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Thread: Write binary file

  1. #1
    Join Date
    Jan 2008

    Write binary file


    I really cannot think of how to do this. I want to embed an .exe into my .exe and copy it out and run it at runtime.

    Basically I have the following C code...

    #include <stdio.h>

    int main(void)
    FILE *myfile = fopen("out.exe", "wb");
    putc(0x00, myfile);
    putc(0xA8, myfile);
    putc(0xFE, myfile);
    return 0;

    That will write 3 characters into out.exe

    Will I need to go through each character and put it in my source or is there a shortcut? Any applications I can use to write that bit of the source for me?

    Any help would be greatly appreciated.


  2. #2
    Join Date
    Dec 2007
    > Will I need to go through each character and put it in my source or is there a shortcut?
    you will need to go through each character and copy it, but the task is trivial with a loop.
    for example, this snippet would copy 16 KB starting at an offset of 8 KB from srce to dest.
    #include <fstream>
    int main()
      std::ifstream srce( "/usr/local/bin/curl", std::ios_base::binary ) ;
      std::ofstream dest( "/tmp/curl_slice", std::ios_base::binary ) ;
      const std::streampos from = 1024U * 8U ; // start from this offset
      const std::size_t nbytes = 1024U * 16U ; // upto a max of nbytes
      srce.seekg(from) ;
      char c ;
      for( std::size_t i=0 ; (i<nbytes) && srce.get(c) ; ++i ) dest << c ;

  3. #3
    Join Date
    Jan 2008
    hmm, thats pretty cool even though it isnt exactly what I meant.. for example, the .exe isn't embedded into my app as such so that I can get a position of it. more like i want to manually build it up using something like millions of putc(0xFE, myfile);

    Is there a better way to do this?

    How would you embedd an .exe or even a .bmp in your compiled .exe and then extract it at runtime?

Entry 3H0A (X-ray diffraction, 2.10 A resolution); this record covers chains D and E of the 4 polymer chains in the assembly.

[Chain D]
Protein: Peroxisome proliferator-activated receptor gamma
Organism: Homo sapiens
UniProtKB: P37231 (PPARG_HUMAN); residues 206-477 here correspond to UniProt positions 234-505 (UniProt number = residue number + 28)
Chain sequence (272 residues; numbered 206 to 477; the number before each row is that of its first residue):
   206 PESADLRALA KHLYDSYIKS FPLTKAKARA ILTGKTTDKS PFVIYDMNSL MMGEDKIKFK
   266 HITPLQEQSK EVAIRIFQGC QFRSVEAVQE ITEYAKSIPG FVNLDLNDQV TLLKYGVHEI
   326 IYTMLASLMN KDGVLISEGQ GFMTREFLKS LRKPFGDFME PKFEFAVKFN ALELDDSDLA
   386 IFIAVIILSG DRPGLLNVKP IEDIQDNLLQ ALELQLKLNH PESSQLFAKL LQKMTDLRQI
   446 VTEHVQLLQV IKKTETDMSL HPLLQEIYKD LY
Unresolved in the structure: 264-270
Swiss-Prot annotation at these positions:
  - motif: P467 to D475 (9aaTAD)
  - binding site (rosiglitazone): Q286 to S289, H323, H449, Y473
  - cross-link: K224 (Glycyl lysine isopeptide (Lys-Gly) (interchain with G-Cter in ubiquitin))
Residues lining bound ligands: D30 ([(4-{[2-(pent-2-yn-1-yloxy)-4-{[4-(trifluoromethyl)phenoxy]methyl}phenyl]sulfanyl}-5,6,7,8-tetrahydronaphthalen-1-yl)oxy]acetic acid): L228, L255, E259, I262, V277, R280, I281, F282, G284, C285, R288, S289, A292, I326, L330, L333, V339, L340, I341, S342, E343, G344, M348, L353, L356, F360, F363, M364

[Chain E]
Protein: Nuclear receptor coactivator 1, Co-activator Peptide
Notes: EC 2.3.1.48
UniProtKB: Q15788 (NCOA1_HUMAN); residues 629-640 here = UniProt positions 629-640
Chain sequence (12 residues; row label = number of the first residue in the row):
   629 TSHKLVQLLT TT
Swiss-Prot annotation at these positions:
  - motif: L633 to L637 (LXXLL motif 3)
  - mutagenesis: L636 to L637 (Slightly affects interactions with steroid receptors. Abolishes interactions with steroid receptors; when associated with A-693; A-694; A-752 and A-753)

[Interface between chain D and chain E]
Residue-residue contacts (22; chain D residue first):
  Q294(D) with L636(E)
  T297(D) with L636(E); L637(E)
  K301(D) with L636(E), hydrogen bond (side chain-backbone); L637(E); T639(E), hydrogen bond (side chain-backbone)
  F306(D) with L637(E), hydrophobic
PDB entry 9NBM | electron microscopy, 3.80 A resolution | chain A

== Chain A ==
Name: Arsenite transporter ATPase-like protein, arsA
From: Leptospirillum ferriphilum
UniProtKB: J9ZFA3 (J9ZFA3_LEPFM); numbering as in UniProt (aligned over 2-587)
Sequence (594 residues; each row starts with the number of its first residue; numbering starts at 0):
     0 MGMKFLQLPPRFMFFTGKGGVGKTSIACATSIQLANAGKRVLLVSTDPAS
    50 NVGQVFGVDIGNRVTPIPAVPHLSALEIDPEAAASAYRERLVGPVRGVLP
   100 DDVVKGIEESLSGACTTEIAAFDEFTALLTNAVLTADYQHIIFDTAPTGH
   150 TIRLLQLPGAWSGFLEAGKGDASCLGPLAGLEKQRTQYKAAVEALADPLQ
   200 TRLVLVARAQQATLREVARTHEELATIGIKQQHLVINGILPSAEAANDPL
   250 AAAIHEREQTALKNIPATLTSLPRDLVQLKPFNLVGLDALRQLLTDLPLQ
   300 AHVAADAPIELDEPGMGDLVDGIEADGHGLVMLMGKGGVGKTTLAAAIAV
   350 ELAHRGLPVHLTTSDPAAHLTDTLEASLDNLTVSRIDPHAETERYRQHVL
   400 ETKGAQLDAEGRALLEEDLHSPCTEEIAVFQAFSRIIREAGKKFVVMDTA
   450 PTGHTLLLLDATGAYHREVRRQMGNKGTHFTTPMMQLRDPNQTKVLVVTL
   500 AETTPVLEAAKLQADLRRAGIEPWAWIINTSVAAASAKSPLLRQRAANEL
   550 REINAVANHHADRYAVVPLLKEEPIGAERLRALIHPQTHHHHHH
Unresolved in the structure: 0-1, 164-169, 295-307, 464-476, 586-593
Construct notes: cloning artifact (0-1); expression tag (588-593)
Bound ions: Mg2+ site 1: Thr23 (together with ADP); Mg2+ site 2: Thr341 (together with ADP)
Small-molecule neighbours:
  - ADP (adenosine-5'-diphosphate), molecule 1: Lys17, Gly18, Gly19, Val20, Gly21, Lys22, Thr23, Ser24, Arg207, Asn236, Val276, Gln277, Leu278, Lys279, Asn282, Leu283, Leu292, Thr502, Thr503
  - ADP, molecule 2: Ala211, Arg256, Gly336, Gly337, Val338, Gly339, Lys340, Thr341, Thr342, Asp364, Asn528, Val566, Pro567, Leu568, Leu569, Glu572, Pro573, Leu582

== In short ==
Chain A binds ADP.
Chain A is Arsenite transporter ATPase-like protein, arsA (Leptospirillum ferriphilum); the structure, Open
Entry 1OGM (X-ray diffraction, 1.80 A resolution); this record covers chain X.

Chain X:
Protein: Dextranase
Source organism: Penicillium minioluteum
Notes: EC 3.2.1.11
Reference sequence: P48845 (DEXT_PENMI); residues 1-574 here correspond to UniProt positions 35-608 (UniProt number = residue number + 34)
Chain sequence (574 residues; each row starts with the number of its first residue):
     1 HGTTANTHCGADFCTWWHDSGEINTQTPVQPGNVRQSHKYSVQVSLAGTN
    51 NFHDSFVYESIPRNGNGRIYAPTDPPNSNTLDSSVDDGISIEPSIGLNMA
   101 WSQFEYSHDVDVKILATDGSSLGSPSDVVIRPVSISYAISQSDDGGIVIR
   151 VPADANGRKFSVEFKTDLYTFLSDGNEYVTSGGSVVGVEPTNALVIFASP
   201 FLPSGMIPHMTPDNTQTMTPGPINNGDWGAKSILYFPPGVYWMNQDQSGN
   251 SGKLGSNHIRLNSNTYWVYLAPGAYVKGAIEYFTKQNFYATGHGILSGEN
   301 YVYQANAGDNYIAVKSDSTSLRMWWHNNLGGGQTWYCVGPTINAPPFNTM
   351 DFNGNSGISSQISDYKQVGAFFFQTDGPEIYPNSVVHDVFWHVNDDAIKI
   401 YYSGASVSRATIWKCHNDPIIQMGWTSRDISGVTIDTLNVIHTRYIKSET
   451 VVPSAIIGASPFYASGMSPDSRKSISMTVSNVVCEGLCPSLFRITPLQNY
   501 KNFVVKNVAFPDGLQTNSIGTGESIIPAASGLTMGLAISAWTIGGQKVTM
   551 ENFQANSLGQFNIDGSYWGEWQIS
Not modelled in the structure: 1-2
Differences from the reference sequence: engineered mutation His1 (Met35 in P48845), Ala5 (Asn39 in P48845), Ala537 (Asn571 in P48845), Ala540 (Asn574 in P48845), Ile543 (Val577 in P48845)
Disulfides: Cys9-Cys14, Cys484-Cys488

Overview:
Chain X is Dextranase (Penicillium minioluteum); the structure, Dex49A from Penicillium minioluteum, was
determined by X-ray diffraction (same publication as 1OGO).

4. #4
    Join Date
    Dec 2007
    > How would you embedd an .exe or even a .bmp in your compiled .exe and then extract it at runtime?

    on a microsoft windows platform, you could embed it as a 'resource file'.
    microsoft resource files are just part of the const data section of the executable image, so the feature is easy to implement on other platforms.

    for example, the following code will create an object file called embedded_bytes.o which will contain an array with external linkage called file_contents. this array will contain every byte in the executable image /bin/sh. all you have to do now is to link in the object file embedded_bytes.o into your executable. and dump the array file_contents to a target file at runtime. (to execute it you would also need to do a chmod.)

    #include <fstream>
    #include <cstdlib>
    using namespace std ;
    int main()
        ofstream embedded_data( "" ) ;
        ifstream binay_file( "/bin/sh", ios_base::binary ) ;
        embedded_data << "extern const char file_contents[] = {\n" ;
        embedded_data << showbase << hex ;
        char byte ;
        int n = 0 ;
        while( binay_file.get(byte) )
         embedded_data << int( (unsigned char)byte ) << ", " ;
         if( ++n%72 == 0 ) embedded_data << '\n' ;
        embedded_data << "};\n" ;
       system( "/usr/bin/g++ -Wall -std=c++98 -pedantic -Werror -c "
               " -o embedded_bytes.o " ) ;
    Last edited by vijayan; 01-11-2008 at 02:33 AM.

  5. #5
    Join Date
    Dec 2003
    The easy way is just to make a bin to hex tool, and then write each byte of the embedded program as a string that c++ will accept in an array:

    //generate something that looks like this from your tool as a .h or .cpp file
    //and just include it
    unsigned char exe[] = {

    0x12, 0x34, ...


    then build it, and do a write binary of the entire buffer:
    fwrite(file, ....) or OOPfile.write(...)

  6. #6
    Join Date
    Dec 2003
    you can also cheat in the following way:
    make your executable the true executable if the program's name matches some string, else copy your program to the location with the correct rename. You do that using free first command line parameter, which contains the program's name, and simply change how the program runs based on the name of the program. Pretty cool, eh?

  7. #7
    Join Date
    Jan 2008
    Hey, all those ideas are great. I have been wondering about this before and was always tied to .NET so i could embed as resource and use

    System.IO.FileStream fs = new System.IO.FileStream(".\\out.exe", System.IO.FileMode.Create);
    fs.Write(MemoryRun.Properties.Resources.<resource name>, 0, MemoryRun.Properties.Resources.<resource name>.Length);

    but now I can finally use MinGW g++

    Thanks a lot guys, for your help.

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